In my six years as a digital marketer, I’ve worked with more legal clients than I can even remember. So many have come to me asking why their YouTube channel isn’t providing them with any leads. Having a successful YouTube channel takes a lot of work, and a lot of factors go into creating one. But I want to touch on one specific mistake I’ve seen time and time again: bulk uploads.
It’s not exactly a secret that video marketing can bring great returns to your firm. Many video production companies have capitalized on this fact to sell videos to lawyers. In some cases they will leave their client with dozens of videos, but no guidance on how to use them effectively. If you’re like most of the lawyers I’ve met, you don’t have time to deal with strategizing the release of so much content. So they make the mistake of dumping all of their videos up onto their YouTube channel and their website at the same time.
So right now I’d like to take a moment to talk about why this can hurt your videos’ effectiveness, and give you some solutions that won’t eat up all your time.
Your audience and the search engines want the same thing from your website: content. But more than that, they want new content. They want to see a site that is an ongoing source of new information. So let’s say you have fifty videos that answer questions that are frequently asked by the people you are trying to attract. It’s very tempting to upload all of them at once to start attracting those viewers as soon as possible, right? Resist that temptation. Google rewards channels and websites that are consistent with their content schedule. Just in the case of YouTube, a channel that uploads one video every week for fifty weeks is going to receive more favorable rankings than a channel that uploads fifty videos in one day.
That said, you can certainly upload multiple videos in a week, as long as you can continue with that schedule. If you want to upload three videos every week, commit to it. Also, there will be some cases where uploading multiple videos at the same time makes sense, like if they are all linked together via annotations as a part of a series. But generally speaking, spread it out.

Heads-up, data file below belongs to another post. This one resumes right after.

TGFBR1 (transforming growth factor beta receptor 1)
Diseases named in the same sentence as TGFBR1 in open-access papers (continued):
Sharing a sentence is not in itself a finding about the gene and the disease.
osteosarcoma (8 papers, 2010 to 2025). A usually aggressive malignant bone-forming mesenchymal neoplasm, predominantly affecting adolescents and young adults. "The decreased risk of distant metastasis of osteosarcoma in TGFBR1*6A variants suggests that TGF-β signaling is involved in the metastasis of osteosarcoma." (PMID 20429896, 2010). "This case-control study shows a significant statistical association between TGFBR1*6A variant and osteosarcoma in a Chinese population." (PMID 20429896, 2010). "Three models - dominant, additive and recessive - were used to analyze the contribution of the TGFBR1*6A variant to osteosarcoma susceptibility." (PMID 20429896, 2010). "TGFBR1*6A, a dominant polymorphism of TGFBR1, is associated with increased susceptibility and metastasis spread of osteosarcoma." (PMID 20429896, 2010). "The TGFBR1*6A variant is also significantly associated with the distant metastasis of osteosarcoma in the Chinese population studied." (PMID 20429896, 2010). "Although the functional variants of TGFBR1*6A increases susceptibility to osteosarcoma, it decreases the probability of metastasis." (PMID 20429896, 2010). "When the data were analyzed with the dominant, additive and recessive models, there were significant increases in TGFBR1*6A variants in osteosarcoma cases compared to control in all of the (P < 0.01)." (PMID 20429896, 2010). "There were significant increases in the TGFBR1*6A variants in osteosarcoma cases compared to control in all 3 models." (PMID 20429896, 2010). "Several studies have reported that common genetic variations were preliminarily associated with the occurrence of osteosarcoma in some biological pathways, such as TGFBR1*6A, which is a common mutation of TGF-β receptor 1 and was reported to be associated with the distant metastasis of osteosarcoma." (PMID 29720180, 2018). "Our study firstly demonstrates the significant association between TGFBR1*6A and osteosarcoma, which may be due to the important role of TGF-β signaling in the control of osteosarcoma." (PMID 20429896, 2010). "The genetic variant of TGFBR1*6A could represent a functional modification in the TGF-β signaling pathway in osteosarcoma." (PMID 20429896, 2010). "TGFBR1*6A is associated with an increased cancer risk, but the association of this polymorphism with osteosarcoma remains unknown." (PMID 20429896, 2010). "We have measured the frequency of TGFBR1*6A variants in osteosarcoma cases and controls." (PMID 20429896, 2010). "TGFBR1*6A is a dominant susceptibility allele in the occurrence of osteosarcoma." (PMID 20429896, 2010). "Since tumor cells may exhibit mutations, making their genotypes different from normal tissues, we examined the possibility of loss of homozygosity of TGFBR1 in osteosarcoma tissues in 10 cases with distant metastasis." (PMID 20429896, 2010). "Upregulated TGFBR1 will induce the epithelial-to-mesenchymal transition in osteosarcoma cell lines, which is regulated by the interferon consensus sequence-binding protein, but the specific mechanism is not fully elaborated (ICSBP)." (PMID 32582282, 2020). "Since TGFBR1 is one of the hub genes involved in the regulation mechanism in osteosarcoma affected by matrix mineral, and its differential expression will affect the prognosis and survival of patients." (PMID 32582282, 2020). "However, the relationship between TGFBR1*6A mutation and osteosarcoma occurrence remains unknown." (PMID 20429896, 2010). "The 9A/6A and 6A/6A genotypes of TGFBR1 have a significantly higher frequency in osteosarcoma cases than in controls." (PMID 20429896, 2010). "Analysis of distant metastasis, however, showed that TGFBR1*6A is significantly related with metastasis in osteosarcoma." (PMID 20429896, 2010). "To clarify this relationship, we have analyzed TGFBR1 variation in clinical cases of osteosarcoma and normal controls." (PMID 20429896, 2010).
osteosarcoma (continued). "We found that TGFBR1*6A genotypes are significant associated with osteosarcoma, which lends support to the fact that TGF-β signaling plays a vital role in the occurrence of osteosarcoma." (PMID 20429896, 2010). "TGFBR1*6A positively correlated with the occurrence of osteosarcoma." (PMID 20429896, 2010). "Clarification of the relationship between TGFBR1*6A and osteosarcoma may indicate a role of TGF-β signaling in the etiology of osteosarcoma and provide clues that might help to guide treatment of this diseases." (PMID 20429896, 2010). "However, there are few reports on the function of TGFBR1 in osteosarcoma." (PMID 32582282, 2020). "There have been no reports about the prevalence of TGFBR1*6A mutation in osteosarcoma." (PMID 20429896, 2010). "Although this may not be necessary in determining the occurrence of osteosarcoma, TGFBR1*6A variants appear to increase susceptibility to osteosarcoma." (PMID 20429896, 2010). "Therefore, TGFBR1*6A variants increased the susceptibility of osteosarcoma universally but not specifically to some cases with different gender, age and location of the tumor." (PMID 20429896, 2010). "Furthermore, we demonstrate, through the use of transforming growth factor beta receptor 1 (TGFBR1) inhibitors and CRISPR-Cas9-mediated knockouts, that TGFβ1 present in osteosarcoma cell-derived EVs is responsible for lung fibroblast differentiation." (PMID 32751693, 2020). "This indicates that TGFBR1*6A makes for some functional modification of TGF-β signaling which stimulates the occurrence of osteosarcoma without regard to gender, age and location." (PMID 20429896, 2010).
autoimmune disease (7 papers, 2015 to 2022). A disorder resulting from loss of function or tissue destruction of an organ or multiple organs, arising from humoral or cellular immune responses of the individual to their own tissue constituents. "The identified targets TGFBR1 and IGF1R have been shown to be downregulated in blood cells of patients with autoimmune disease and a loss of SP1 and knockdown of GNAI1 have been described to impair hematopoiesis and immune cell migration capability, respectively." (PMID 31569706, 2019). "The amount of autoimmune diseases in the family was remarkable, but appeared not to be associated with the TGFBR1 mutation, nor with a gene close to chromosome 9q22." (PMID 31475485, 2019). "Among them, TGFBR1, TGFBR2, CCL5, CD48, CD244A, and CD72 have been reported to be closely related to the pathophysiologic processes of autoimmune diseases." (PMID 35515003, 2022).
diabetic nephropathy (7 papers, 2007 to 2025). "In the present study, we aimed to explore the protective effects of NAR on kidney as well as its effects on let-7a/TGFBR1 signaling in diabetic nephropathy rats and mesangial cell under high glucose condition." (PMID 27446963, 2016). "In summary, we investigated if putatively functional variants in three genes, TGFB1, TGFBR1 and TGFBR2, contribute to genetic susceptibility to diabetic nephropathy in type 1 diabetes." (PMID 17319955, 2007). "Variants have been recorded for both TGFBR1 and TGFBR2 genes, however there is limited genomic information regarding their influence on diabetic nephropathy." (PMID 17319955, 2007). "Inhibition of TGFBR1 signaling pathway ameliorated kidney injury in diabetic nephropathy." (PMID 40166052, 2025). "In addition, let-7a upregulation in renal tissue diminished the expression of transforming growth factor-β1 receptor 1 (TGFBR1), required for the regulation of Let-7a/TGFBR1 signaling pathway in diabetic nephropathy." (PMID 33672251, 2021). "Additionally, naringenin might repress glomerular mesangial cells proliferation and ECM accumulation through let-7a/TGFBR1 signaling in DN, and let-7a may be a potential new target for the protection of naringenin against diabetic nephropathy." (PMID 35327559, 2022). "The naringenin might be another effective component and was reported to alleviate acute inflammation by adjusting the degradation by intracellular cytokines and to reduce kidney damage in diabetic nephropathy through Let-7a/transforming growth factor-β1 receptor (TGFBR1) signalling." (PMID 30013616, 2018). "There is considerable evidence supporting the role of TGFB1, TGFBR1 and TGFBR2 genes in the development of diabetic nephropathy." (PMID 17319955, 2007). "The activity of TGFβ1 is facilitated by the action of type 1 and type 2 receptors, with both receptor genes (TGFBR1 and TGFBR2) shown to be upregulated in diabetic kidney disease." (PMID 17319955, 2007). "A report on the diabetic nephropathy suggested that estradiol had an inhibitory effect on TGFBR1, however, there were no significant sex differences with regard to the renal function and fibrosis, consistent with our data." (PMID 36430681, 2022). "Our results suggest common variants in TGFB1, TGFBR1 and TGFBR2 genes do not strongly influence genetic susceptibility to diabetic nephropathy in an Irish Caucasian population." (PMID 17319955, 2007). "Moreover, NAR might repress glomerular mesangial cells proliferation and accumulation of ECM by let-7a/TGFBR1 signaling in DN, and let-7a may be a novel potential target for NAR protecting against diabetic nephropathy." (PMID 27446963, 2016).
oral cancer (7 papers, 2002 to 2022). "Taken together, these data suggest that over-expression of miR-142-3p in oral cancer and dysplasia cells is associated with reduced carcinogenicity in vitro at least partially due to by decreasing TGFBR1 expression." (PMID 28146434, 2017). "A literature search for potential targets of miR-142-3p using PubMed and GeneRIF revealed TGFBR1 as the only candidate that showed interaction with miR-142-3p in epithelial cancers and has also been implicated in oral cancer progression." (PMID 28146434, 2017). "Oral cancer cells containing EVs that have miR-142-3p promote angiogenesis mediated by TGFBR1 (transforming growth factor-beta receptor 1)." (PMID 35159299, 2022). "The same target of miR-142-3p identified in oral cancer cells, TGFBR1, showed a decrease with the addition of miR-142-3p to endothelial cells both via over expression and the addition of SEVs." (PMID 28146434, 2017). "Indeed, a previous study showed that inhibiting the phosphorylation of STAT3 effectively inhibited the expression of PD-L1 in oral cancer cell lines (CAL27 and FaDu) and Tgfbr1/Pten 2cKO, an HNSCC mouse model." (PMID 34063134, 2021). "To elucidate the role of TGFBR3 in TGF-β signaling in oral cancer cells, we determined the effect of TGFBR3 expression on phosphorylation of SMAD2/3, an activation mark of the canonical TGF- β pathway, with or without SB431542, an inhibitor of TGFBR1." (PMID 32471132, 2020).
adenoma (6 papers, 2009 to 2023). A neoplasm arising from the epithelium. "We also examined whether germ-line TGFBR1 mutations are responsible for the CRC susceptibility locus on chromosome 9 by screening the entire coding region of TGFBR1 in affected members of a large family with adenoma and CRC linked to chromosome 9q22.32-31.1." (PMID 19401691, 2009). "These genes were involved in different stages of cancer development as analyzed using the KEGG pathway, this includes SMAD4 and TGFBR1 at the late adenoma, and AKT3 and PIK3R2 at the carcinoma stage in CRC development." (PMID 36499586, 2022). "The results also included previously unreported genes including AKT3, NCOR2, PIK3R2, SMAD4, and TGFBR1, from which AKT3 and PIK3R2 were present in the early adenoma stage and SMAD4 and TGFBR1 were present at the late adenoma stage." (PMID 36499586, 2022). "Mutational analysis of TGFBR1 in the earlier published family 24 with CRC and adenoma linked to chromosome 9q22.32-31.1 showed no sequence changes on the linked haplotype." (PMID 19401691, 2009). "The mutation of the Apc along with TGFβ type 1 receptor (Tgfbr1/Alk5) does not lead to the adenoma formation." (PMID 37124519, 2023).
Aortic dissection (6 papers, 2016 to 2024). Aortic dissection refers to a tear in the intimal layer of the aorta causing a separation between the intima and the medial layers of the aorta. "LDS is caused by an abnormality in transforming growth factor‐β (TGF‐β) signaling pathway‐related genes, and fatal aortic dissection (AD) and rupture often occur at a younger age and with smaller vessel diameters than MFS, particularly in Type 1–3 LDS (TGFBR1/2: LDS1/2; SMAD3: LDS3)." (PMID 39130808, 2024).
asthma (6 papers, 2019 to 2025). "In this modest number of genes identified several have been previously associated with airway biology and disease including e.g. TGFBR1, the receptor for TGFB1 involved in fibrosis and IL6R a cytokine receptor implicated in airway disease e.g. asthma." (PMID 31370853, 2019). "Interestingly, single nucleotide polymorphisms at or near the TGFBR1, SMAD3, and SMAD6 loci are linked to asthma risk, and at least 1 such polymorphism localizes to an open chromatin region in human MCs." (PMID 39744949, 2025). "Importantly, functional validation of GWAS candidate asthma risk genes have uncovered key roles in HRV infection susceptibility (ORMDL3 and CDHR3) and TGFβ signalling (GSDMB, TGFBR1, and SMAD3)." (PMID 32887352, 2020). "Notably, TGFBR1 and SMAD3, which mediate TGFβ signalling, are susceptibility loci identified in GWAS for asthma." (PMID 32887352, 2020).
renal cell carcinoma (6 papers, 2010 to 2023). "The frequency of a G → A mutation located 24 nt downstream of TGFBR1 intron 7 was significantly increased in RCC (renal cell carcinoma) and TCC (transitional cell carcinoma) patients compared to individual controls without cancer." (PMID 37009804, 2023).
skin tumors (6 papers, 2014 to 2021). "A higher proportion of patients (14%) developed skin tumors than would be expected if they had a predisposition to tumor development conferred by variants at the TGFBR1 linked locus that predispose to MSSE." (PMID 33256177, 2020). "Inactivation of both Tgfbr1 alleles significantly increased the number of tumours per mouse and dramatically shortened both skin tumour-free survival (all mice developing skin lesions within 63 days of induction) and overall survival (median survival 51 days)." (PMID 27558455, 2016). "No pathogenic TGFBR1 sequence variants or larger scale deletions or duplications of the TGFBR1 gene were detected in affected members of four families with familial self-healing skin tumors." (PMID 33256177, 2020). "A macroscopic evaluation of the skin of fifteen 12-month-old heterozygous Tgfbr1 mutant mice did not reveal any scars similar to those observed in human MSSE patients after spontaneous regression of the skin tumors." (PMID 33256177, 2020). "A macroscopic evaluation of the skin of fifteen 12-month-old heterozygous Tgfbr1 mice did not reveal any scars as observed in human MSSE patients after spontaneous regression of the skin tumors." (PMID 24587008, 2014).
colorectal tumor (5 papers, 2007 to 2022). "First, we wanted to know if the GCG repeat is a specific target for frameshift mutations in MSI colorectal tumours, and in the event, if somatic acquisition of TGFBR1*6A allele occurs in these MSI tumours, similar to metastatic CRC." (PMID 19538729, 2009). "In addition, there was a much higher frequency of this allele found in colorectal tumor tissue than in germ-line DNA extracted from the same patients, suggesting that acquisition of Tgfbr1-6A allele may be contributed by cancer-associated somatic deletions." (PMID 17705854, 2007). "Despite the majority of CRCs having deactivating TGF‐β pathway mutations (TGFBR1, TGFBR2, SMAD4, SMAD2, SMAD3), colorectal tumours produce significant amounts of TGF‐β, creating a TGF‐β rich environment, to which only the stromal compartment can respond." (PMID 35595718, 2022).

Every YouTube user’s homepage is a feed of recent videos from channels they subscribe to. They are put in order of the channels they watch most frequently. If a user skips over too many new videos from the same channel, that channel will begin to fall down the feed, and eventually disappear.
So let’s say you have a channel that releases one video every day. You have a subscriber that likes your content and watches every video. Your channel appears at the top of their feed. You decide if your subscribers like one video every day, surely they’ll love two! That same subscriber just doesn’t have the time to keep up with two videos every day. So they start missing your videos. YouTube will take note of that, and your channel will start to lose its placement at the top.
This is what’s known as subscriber burn.
Overwhelming even your biggest fans with too much content at once can cause your traffic to drop dramatically. You are tasked with finding the sweet spot where your subscribers will check out as much of your new content as possible. This number varies widely for different industries. Large entertainment channels like Rooster Teeth upload multiple videos every day and maintain a strong audience. For professional industries, I recommend once or twice a week. I have found great success with three times a week. Just consider your audience and the type of content you are creating, and decide for yourself what is reasonable.
How to Schedule Your Content
So now the question becomes, “How do I keep all of this in mind without letting it take over my entire life?” Let’s continue with the example of a company that has fifty frequently asked question videos. The most convenient and efficient way to handle them would be to upload all of them to your channel and your website at once. Well…you can! I know I just said not to, but hear me out.
Both YouTube and most content management systems have a scheduling feature. On YouTube, when you go to upload a video, simply select the Schedule option from the drop down. You can schedule all fifty videos right then and there. Optimize their titles, tags, and descriptions, and then tell YouTube what day and what hour or half hour you want that video to release to the public.
You can do the same for blog posts or pages on your site. Embed your video, write your accompanying content, and schedule a time for WordPress or whatever CMS you are using to release the post or page. You could do an entire year’s worth of blogging and YouTube in a day if you are really ambitious.
Just remember: be consistent and don’t burn out your audience!